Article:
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Archive for the ‘Soups’ Category

Being a long-term expat gives a person a unique perspective, as you well may imagine – an outside eye with insider access – and in the case of these bloggers, the ability to be ambassadors to the world at large.  It’s been a while since I focused on food myself, and I want to highlight to whoever may be reading, a review of some incredible blogs – AND – their very special qualities.  I’ve chosen and linked some specific posts to shed a light on the diversity of boutique dairies and cheeses, markets, spices, comfort foods, and out-of-the-way corners/villages/eateries that guidebooks would never even know to mention.  Enjoy!

Milk, Dairies, and Cheese

Israelis love their cheeses, eaten (much to my chagrin, actually) very fresh.  For fresh cheeses, however, they’re extraordinary.  A huge variety of cow, goat, and sheep cheeses are produced by the largest and smallest boutique dairies all over the country.  Baroness Tapuzina told us about her visit to the Ein Kamonim goat far recently.  Sarah Melamed of Food Bridge posted about a comparison between camel, cow, goat, and buffalo milk, oh my!  To add my recommendations on Israeli cheese, I adore the Markovitch Dairy – run by a sweet couple, on their own, with their goats, near Petach Tikvah – they make a cheese very similar to Camembert, with a blue center – during events they cater, they stuff big majoul dates with a softer goat cheese – to die for.  A bigger better-known artisanal cheese-maker is the Jacobs Farm – they make a hard cheese with pimento and caraway seed that is so incredibly different – it took me a while to like it, but I adore it now.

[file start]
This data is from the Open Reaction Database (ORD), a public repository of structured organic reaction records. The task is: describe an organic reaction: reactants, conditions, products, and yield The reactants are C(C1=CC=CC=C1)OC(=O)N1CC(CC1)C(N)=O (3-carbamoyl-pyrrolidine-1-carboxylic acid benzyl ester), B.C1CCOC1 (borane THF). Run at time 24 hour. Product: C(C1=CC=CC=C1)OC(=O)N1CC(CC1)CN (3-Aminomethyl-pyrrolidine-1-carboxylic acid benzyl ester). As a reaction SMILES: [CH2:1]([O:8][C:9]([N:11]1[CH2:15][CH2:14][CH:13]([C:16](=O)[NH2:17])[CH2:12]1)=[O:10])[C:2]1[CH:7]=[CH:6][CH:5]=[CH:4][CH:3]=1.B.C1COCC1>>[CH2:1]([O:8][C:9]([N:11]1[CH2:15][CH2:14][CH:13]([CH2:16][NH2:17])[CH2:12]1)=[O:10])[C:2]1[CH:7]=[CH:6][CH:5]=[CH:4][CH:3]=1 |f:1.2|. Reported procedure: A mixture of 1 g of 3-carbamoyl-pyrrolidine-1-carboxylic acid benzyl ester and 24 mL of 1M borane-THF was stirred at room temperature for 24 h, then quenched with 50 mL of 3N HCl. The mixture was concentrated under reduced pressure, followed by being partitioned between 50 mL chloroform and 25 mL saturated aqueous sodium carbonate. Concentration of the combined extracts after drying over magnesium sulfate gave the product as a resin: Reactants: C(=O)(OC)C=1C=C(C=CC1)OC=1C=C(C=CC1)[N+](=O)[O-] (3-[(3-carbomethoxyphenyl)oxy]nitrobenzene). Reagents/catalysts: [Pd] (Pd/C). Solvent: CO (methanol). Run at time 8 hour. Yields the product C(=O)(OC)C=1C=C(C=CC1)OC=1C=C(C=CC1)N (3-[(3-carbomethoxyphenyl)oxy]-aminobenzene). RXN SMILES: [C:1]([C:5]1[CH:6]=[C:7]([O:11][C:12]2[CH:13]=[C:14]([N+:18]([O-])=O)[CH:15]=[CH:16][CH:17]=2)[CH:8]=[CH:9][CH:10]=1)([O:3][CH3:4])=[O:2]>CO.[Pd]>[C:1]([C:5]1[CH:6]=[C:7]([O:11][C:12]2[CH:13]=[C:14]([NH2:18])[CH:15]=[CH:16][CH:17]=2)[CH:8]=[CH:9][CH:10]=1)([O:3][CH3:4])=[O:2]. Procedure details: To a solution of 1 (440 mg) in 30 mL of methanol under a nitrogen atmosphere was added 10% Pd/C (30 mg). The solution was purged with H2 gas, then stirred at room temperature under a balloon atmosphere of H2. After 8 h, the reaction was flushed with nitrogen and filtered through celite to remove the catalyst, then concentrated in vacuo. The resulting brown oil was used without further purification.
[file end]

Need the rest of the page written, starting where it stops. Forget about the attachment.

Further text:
Markets and Places

Pita with zatar

My friend Liz, of Cafe Liz fame, is truly a market connoisseur.  Actually, most of these bloggers probably are, but I as know Liz well and we hang out in Tel Aviv quite a bit – she has been my personal ambassador to some gems.  Here, she tells us about Ramle, an out-of-the-way melting pot of a little town near the airport with an incredible history.  Here, a foray into the Levinsky Street market, undoubtedly the best place to buy spices in Tel Aviv – a bizarre 2-3 blocks of storefront if you’ve ever seen one.  And in a post I highly recommend, Where to Buy Food in Tel AvivLiz compared the prices of several basic food items at the shuk (market), and several commercial and organic stores around town – with very interesting findings for the consumer.

Sarah has a whole page devoted to shuks (markets), that you should really check out.  She’s written about Nazareth on a couple of occasions, somewhere most of us urban-folk would never venture.  The food scene is incredible there, and the New York Times recently featured it in an article, “Nazareth as an Eating Destination.”  A great pictorial is Spice Up Your Life in Nazareth, and a more complete anecdote is Nazareth Shuk: A Kaleidoscope for the Senses.  Another great post is by Miriam Kresh, the veteran blogger of Israeli Kitchen, also littered with fabulous photographs.  Miriam’s knowledge of the natural foods around us and the making of such basic (yet to us, complex) processes such as wine-making, soap-making, lotion-making, olive-pickling, and much more is astounding.

Comfort Food Around Us

Stuffed peppers